The Chronicle History of King Henry the Fift with his battell fought at Agincourt in France by Will Shakespeare

The film no longer belongs to Olivier but to Renoir (Le Carrosse d’or) and Russell (The Devils) and Kurosawa (Ran) and Bergman (The Magic Flute), in that order.

The rest is Shakespeare.



The potent poison has a Freudian dimension that lines up Laertes and Claudius at the last, against Hamlet, but it quite o’ercrows his spirit. Nevertheless, the camera shows his progress to the heights with the very symbols of the film (cannons, rounded portals and windows) justly aligned for the first time.

This manner of construction will of course leave out the critics, who do not understand the term and generally misuse it to mean suggestive and naughty.

There is always the concern to make a film, the organizational principle works from first to last informing the pictures.

Peter Brook borrowed from the ghost for King Lear. The dizzying ascent up the circular stone stairs is reversed in Crichton’s The Lavender Hill Mob and repeated in Fellini’s La dolce vita.


Richard III

Those who fought with Harry upon Saint Crispin’s day are honored in the film, gentles one and all.

The memory of Adolf Hitler was very green and vivid, the dreamlike torpor punctuated with thrusts and shocks, borne along by concatenations in the editing (the bloody axe, a maidservant’s wet cloth), the conscious originality of the direction not without precedents (Lubitsch for the monologue addressed to the camera passing one window after another with a view inside), the list of plays made evident (Julius Caesar, Macbeth), the medievalisms and romanticisms, with Garrick and Cibber, render the film a sumptuous telling.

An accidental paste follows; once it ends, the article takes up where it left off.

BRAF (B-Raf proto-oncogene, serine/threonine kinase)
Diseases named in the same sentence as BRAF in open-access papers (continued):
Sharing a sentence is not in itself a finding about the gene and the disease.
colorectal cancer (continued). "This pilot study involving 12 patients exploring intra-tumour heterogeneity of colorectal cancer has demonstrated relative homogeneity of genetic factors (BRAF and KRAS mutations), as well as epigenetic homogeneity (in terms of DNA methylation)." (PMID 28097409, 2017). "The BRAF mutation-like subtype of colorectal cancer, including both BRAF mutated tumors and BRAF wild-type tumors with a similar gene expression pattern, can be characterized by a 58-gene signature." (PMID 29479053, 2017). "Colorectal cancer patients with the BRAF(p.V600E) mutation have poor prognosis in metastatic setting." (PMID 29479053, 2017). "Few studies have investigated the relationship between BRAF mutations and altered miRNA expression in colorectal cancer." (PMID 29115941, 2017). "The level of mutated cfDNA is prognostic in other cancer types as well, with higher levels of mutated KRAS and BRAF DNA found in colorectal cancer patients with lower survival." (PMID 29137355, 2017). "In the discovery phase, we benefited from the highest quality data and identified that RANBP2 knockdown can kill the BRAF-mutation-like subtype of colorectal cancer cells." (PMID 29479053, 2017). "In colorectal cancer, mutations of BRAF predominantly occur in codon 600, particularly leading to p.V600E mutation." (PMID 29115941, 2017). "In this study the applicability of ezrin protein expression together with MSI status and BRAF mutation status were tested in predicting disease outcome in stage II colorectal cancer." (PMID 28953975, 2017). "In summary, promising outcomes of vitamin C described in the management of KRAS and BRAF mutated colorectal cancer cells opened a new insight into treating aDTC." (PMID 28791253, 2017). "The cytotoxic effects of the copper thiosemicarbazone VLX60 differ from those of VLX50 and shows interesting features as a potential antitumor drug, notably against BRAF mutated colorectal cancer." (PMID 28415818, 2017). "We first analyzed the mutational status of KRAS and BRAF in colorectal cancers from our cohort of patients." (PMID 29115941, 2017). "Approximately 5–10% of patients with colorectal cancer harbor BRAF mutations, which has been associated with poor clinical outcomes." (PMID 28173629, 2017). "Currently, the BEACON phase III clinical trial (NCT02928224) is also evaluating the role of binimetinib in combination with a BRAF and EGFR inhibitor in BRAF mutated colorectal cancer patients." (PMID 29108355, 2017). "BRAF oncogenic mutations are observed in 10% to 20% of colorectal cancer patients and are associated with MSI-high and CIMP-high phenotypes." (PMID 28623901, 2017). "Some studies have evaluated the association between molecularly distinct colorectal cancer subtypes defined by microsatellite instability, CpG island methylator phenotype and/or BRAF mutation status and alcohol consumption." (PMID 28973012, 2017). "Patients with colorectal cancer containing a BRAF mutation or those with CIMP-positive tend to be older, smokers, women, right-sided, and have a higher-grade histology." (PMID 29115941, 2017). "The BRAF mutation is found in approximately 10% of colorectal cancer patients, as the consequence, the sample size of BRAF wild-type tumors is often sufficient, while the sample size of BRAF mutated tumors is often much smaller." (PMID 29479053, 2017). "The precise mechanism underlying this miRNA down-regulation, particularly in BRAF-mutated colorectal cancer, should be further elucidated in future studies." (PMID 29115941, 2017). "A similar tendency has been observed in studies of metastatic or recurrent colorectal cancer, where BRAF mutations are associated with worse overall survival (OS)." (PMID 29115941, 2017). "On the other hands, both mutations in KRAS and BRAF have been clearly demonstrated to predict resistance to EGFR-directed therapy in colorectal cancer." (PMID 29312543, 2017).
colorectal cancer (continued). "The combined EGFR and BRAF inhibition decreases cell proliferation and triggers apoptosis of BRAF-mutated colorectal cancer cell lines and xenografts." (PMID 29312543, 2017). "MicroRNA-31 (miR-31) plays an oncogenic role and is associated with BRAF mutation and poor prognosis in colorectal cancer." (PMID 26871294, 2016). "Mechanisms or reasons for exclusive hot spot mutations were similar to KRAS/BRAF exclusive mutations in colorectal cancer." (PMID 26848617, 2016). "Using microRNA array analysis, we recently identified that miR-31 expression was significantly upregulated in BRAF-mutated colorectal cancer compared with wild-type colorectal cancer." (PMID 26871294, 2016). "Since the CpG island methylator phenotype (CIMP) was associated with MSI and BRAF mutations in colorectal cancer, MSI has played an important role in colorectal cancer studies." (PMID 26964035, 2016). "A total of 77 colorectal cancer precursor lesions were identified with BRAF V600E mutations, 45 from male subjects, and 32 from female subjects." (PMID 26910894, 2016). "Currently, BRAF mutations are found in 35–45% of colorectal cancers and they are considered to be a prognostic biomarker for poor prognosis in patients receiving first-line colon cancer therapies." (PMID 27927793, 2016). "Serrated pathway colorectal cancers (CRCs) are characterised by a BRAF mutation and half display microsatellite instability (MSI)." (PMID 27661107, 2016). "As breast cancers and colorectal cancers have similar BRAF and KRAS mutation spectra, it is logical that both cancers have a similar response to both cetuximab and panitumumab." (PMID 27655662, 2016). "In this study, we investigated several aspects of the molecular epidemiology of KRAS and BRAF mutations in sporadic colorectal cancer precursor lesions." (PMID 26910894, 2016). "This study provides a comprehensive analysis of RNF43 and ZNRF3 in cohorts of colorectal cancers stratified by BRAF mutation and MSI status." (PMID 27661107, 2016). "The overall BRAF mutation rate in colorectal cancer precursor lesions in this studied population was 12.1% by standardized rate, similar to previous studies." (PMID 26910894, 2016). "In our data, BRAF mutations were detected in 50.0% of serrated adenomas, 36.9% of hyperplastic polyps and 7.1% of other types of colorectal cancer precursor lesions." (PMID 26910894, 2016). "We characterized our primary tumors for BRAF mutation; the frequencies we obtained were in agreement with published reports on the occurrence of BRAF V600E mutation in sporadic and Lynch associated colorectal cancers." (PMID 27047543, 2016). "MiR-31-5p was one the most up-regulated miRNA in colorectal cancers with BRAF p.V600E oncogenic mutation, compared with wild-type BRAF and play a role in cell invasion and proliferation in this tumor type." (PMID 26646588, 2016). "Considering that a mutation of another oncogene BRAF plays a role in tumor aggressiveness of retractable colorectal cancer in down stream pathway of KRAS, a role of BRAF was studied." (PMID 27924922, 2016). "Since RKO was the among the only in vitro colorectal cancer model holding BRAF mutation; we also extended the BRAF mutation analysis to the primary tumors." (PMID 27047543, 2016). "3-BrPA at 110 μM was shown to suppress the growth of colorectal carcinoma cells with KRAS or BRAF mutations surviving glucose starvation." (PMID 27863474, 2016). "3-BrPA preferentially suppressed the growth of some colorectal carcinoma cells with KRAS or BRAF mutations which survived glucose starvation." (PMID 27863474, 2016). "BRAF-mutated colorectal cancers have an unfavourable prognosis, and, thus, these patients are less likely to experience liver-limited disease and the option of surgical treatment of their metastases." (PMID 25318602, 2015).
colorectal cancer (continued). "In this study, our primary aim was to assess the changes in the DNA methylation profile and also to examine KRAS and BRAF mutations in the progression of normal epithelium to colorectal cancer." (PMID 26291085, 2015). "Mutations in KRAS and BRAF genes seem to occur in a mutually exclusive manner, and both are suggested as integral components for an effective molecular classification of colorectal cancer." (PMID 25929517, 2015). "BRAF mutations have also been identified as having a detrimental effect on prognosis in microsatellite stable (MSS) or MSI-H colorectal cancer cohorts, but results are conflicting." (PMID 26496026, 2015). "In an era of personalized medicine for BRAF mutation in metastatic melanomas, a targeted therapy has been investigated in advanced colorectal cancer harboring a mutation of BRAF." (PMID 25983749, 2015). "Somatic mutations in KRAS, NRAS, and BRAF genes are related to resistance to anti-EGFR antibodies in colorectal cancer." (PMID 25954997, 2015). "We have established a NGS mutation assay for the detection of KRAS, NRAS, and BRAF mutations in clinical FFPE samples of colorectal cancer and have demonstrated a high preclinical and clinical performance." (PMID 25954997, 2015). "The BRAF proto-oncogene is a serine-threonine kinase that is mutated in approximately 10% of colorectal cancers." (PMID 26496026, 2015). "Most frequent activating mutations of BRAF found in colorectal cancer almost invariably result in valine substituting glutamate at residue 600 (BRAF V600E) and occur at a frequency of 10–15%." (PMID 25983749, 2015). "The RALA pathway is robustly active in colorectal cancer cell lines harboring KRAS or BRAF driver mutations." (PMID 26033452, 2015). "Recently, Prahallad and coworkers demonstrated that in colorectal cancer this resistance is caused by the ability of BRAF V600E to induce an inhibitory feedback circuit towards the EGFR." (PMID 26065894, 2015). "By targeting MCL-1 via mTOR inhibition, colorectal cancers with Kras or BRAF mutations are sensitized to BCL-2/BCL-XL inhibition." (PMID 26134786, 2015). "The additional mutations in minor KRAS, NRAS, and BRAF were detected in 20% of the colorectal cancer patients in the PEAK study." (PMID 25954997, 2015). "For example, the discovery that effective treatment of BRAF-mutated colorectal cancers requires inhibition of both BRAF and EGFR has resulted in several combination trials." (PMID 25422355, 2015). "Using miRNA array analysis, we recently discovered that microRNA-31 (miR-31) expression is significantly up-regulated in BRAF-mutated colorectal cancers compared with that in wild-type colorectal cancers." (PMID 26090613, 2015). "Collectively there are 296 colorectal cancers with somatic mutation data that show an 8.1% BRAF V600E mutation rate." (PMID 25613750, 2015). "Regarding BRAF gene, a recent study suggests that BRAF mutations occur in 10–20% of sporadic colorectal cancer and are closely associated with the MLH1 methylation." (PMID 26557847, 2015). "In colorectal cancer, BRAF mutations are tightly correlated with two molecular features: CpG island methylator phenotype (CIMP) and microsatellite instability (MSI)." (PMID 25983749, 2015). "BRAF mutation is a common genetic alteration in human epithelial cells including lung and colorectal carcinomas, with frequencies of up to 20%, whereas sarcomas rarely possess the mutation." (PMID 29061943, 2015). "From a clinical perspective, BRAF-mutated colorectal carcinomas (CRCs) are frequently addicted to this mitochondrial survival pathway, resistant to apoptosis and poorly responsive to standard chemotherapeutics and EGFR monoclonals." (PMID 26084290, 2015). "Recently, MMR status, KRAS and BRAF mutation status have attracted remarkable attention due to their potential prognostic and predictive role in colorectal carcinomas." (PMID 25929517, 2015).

And at the very end, the Crown of England too is grateful.


The Prince and the Showgirl

The Prince and the Showgirl

Rattigan’s screenplay on the ordering of the kingdom bears directly on Zeffirelli’s Tea with Mussolini, indirectly from Cukor’s Born Yesterday.

“Anti-Carpathian activities” mean collusion with the Germans in 1911, the Regent puts them down, the King that is to be conspires.

The American (out of Stroheim’s The Merry Widow) sees things amiss but puts them right.

Olivier as Charlie McCarthy with a foreign accent has lost his Bergen, Monroe very plush from Milwaukee is an understudy like the kinglet, she doesn’t appreciate the hierarchies but that doesn’t matter.

The director plays a joke on himself here and there, the miniature London of Henry V, Hamlet’s cortege bearing the passed-out showgirl to the Regent’s bedroom, whence she emerges next morning with the royal crest on her bum.


The Three Sisters

The Prince and the Showgirl

How one gets from King Lear to Cries and Whispers, they have nothing